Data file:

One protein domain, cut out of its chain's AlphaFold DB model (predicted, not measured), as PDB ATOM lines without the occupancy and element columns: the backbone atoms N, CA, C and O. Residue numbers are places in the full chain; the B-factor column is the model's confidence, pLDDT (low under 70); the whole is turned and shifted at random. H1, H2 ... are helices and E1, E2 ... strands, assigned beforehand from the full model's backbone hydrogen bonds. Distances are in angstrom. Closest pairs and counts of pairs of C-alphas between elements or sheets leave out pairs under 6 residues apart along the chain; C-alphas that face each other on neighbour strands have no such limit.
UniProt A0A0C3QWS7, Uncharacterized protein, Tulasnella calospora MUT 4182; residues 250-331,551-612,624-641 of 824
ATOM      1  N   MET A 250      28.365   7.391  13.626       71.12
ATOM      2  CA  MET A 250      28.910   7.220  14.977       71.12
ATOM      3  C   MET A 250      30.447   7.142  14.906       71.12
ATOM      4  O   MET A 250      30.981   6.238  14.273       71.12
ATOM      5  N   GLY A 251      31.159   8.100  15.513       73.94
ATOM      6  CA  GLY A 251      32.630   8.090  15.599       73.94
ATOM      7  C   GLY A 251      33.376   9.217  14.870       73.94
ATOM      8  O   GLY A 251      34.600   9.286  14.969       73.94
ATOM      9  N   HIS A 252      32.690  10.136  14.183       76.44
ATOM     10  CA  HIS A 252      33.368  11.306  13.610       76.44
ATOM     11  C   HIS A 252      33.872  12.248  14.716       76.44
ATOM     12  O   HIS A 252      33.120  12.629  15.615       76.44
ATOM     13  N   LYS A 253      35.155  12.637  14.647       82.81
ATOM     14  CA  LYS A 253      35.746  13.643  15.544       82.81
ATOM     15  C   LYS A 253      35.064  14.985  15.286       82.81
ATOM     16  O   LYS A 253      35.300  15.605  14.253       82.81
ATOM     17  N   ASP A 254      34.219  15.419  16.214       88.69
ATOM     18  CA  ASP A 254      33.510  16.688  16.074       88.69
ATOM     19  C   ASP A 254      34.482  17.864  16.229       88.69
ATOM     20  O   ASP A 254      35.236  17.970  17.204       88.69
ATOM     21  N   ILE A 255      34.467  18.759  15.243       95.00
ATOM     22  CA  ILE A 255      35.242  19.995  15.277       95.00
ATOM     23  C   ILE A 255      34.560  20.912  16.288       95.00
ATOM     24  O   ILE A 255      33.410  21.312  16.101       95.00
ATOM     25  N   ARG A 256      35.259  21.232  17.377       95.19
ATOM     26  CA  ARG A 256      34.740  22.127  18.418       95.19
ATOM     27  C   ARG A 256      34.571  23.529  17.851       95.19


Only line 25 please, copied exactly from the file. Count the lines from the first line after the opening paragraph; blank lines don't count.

ATOM     24  O   ILE A 255      33.410  21.312  16.101       95.00